How to Deal With the Post-Trip Blues

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The first time I returned home after a big trip, I spent my first month back in the states weeping, reconsidering my life here, and wondering how I fit into this whole job/commute/9-5 thing. Really, I think anyone who has ever taken a break from what we westerners consider real life has had a painful reality check when they arrive home. What do you mean I can’t lay on the beach all day, reading trash novels and eying cabana boys over the rim of my Margarita? What’s this foolishness about things costing more than $5 and stores closing at 6 pm? And why is everyone working so hard and going everywhere so quickly?

Six months into my return to America, I think I have a few answers. And, well, at least I’ve stopped weeping. Here’s what helped me:

Allow yourself to wallow a bit

The people we are when we travel are different versions of ourselves. You’re no longer Jenna from Marketing, you’re That Hot Girl in Bungalow 4, The American with the Cute Accent, The Brave Person Backpacking Alone, The Brunette amongst all the Blondes.

But then you go home, and you’re Jenna from Marketing all over again.

I honestly think that it is totally acceptable to, well, mourn the loss of this version of yourself. Sure, you know that you’re still awesome and brave, but it’s a bit harder to internalize that when you’re just puttering around the strip mall in your khakis, eating a Cinnabun. So go ahead, give yourself a good wallow. But you’re not allowed more than a month of sulking!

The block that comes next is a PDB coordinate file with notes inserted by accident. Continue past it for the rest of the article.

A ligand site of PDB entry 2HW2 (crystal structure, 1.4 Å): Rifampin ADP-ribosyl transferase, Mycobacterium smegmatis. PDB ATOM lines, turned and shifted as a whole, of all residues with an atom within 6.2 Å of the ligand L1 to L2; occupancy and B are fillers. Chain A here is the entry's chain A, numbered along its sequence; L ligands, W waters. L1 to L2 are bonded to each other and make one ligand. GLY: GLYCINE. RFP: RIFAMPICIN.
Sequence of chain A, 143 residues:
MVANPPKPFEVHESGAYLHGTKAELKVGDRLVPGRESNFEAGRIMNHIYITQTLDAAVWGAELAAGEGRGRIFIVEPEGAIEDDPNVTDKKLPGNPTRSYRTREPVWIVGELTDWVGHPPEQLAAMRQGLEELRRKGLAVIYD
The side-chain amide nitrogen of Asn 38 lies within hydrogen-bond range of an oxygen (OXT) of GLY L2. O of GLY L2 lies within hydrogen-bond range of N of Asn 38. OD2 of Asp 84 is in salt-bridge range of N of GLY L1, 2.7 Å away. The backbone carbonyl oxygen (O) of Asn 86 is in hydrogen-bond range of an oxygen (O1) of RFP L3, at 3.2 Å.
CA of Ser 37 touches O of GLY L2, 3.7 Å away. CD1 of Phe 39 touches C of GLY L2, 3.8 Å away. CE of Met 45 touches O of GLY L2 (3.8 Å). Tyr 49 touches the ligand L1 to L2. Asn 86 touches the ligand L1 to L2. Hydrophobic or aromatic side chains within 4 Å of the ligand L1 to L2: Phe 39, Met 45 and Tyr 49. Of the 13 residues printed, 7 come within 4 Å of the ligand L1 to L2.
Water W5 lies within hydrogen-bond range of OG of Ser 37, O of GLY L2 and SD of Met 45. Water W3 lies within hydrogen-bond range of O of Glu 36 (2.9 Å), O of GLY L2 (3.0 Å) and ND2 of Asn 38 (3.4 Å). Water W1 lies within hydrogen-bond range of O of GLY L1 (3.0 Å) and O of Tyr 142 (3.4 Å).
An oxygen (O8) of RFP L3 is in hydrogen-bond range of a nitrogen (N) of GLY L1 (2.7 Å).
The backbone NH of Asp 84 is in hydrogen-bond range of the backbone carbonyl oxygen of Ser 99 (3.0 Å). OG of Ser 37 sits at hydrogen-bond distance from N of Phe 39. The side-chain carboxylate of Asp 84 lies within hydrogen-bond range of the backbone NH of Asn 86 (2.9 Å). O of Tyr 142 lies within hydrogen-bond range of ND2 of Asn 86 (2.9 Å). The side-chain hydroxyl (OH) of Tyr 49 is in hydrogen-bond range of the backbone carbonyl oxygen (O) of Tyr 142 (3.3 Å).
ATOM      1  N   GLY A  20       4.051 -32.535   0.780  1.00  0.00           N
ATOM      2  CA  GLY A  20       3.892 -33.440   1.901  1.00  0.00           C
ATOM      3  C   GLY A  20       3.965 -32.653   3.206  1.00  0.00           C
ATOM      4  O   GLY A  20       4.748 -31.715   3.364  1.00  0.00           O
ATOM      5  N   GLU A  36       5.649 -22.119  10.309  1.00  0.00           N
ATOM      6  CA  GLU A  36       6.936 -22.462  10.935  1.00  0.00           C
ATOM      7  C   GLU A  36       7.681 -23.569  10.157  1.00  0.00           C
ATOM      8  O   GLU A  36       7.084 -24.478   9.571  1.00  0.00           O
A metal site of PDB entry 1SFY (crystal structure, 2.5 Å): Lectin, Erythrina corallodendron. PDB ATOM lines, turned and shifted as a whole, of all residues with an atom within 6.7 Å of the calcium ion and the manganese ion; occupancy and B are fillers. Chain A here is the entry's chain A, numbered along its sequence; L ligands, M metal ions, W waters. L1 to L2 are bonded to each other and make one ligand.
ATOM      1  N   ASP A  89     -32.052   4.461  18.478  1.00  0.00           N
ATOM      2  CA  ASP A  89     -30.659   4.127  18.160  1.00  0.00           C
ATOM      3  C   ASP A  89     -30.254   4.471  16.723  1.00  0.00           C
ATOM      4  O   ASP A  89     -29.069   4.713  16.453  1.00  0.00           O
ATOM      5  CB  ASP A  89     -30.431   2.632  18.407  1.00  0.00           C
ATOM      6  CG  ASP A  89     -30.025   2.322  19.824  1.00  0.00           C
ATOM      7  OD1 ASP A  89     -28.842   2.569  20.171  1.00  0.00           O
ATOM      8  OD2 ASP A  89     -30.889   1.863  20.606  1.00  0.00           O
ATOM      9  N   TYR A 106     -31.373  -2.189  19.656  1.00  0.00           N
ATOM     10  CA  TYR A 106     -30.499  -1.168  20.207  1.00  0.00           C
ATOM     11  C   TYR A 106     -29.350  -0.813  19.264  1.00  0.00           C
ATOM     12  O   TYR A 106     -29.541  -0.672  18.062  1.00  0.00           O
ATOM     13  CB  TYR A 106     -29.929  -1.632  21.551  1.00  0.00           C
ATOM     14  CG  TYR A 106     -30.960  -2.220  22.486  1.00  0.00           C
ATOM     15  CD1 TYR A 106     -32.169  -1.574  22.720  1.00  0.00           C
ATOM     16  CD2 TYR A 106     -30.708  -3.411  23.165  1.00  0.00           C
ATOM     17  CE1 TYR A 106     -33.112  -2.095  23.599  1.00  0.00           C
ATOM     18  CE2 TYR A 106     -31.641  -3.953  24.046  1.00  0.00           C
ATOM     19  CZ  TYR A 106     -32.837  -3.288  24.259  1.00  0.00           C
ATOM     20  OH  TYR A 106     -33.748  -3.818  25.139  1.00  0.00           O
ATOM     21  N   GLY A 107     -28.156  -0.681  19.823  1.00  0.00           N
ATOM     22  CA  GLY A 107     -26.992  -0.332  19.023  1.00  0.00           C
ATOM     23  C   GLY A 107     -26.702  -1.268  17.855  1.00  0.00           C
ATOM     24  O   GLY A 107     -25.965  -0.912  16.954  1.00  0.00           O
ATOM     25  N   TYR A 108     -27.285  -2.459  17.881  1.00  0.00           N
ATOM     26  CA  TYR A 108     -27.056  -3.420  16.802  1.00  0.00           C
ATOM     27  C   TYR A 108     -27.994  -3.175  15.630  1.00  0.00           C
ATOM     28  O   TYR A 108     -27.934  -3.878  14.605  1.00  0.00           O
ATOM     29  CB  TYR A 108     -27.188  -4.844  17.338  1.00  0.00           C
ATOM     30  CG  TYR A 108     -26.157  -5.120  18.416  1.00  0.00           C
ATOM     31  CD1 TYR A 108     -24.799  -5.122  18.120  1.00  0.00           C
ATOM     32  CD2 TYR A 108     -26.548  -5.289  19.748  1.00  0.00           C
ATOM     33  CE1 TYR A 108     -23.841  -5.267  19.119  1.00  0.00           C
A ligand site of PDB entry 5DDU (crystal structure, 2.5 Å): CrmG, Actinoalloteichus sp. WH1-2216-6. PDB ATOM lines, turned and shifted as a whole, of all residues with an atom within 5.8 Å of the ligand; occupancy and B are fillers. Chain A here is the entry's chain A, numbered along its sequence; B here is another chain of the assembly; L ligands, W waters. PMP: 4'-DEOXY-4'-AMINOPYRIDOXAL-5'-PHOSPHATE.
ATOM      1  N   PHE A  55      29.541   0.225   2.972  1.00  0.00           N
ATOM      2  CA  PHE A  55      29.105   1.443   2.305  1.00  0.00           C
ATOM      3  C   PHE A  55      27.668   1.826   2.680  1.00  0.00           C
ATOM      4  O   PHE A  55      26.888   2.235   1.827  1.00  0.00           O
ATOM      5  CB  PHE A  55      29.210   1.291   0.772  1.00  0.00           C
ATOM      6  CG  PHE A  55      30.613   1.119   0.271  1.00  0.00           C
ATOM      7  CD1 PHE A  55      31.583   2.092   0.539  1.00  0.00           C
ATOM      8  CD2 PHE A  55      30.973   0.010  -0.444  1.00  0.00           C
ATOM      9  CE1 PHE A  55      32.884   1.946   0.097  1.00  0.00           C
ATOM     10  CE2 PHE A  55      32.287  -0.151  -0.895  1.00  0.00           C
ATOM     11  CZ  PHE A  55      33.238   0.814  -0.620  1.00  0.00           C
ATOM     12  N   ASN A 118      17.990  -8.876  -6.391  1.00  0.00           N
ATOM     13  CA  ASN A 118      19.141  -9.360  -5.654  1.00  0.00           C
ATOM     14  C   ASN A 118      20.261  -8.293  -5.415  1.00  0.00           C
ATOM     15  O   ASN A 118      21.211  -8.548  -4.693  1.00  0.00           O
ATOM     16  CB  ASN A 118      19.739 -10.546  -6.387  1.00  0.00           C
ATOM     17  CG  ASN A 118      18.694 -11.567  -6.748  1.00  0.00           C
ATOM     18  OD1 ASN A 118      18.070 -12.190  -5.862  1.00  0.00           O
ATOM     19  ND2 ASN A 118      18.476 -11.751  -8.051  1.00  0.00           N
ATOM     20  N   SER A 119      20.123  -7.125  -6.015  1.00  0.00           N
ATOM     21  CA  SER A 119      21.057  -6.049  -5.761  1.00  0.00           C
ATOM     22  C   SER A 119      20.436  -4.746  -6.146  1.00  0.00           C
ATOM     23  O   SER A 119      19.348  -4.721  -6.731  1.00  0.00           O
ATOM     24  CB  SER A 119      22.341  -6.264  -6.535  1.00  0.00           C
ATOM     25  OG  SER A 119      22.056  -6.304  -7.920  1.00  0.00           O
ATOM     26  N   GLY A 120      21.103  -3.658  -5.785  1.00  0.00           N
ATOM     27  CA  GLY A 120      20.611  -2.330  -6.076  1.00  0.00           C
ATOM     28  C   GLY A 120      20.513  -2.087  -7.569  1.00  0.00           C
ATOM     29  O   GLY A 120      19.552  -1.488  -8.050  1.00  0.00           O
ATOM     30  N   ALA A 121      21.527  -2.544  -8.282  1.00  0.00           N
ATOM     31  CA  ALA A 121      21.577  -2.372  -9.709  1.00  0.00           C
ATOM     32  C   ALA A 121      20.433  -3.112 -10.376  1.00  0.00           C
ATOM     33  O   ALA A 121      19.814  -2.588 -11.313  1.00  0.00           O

>> Read an Essay on Coming Home

Consider exactly what it is that you are missing and incorporate it into your life at home

This seems like it should be a ridiculously easy answer, right? Obviously, I miss having lots of free time and lolling around in the sand. Duh. But it’s not always as simple as that. In the past I’ve found myself missing long, leisurely dinners eaten outside, living the life of a night owl, widely available fresh produce, not needing a car and exploring unknown nooks and crannies. It’s just as often the lifestyle that you miss as the actual country/food/culture.

Obviously, it’s a bit difficult to incorporate $2 daiquiris and a flip-flop-only dress code into your daily life. But you can easily buy a great picnic table, put it under your Japanese maple and begin to eat your summer meals outside at 8 pm.

Or choose your next apartment based on its proximity to work and shopping so you can bike everywhere. Buy a guide book to your home state and explore all the stuff that those fanny-packed tourists are always raving about. Traveling abroad really made me interested in all the things from home I’d been neglecting. Last summer I checked out the Badlands, the Superior Hiking Trail and even, God help us, The Spam Museum.

>> See the weird things you miss when you’re not on the road

Bring a bit of your adopted culture into your home

Again, a daiquiri drunk in your backyard isn’t quite as good as one consumed on the beaches of Mexico, but it’s still a step up from a Bud lite, right? Learn how to make some of the yummy dishes you encountered while traveling, hang up those chains of Thai elephants, and throw a Chinese New Year party.